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Military Life in a Bubble

Living on a military installation, I sometimes feel a sense of wonder. I get to see the manicured lawns of my neighbors each day, as I look around and see the beautiful houses which uniformly line at least a dozen streets and remind me of what it must be like to live in suburbia.

I see dozens of men and women in their uniforms as they go grocery shopping or stop by the shoppette to get gas or pick up snacks.

I sometimes see soldiers en masse during training, carrying heavy rucks, and not a day goes by that I don’t hear the reverberation of blades chopping through the wind as a Chinook or helicopter flies over my house.

street

A view of my neighborhood.

Something I learned early into my life as a military spouse was that it is easy to become trapped in the bubble that is life on a military installation. On the streets that I find myself sometimes very mundanely driving, I realize that I am stuck in an almost caustic routine.

I go to the commissary nearly exclusively for grocery shopping. I go to Madigan Army Medical Center for practically every doctor visit. I use the shoppette for probably 99% of gas that is pumped into my car. I have almost everything I need on this installation.

And that, in turn, has put me inside of a bubble.

I’m sure I can’t be the only one who has ever felt this way. I love living on an installation but sometimes find myself feeling disconnected to the rest of the world. It was something I did not fully experience until about three years into my marriage because the duty station we lived at prior to Fort Lewis was actually not a place with more than a couple of buildings used by both military and DoD civilians. It was a rare opportunity in those days to visit an installation when the closest ones were about 90 miles away.

After living in a place without the resources offered to service members and their families that regular installations have, I was beyond ready and excited to be in a place where I would have the opportunity to have these things whenever I might need them. Once I moved into my fabulous on-post house, which offered much more space than the apartment we’d been renting while waiting for housing, I was excited for the adventure that post life would bring. And it has been an exciting adventure.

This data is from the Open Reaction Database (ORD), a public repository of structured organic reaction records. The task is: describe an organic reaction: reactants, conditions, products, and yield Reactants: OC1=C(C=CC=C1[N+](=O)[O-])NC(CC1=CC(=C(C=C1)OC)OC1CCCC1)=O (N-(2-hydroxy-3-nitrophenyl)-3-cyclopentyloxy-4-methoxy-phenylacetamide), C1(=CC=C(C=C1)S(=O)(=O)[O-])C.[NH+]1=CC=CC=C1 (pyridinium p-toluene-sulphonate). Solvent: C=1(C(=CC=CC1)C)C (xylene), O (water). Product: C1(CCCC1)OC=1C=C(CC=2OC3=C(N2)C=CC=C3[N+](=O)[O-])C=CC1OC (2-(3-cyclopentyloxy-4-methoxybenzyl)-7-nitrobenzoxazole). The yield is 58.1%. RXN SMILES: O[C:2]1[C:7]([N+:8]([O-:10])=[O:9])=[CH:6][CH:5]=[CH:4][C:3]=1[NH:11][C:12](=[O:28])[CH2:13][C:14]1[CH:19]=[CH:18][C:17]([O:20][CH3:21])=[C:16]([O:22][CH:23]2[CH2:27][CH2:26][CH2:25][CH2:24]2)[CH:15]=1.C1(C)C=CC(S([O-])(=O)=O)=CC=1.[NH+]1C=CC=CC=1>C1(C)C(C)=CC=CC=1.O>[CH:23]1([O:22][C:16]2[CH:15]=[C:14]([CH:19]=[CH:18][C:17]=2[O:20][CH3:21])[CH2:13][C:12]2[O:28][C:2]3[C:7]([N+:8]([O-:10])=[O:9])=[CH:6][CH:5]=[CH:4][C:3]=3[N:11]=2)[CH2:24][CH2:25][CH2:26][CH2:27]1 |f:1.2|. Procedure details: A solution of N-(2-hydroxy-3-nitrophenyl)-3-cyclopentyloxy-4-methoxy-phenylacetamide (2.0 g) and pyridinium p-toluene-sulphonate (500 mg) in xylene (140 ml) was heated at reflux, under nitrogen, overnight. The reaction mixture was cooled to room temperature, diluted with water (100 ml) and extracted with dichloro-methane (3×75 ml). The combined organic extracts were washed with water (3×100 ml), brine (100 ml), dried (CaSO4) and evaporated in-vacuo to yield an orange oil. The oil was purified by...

I also realize that, sometimes, this adventure has left me feeling disconnected to the world around me. Whenever I start to feel this way, the answer is to push myself back into the world.

Getting off post helps me feel reconnected.

Sometimes that may be driving up to the mall and walking around or planning a short weekend vacation to a city nearby. Calling my family helps, especially since I haven’t been home to visit them in more than a year.

Most importantly, I think that making sure you exist outside of this bubble is how to feel in tune with the world around you.

Even though we sometimes get stuck in routine and maybe feel a kind of disconnect, I am grateful to see those people walking around in uniform living their lives, to look down the street at the uniform houses with the manicured lawns in my own special little suburbia, and to hear the blades of the a Chinook chopping through the wind over my own fabulous on-post house.

Author

  • Mary Spangler

    Mary was born and raised in South Bend, Indiana. She currently lives in the suburbs of Chicago with her husband, SFC Spangler, their two sons, and one cat. Previous duty stations include Scott Air Force Base, Illinois, Joint Base Lewis McChord, Washington, Rivanna Station, Virginia, and Fort Shafter, Hawaii.

2 Comments

  1. Stephanie

    I feel this way all the time! I do work off post so that helps me a lot to feel connected. But you are right living on post does put you in a bubble that while it may make you feel disconnected to the rest of the world, it brings you closer to the military and makes that connection more stable.

    Reply
  2. Kim Stafford Van Voorhis

    Great story and do true.

    Reply

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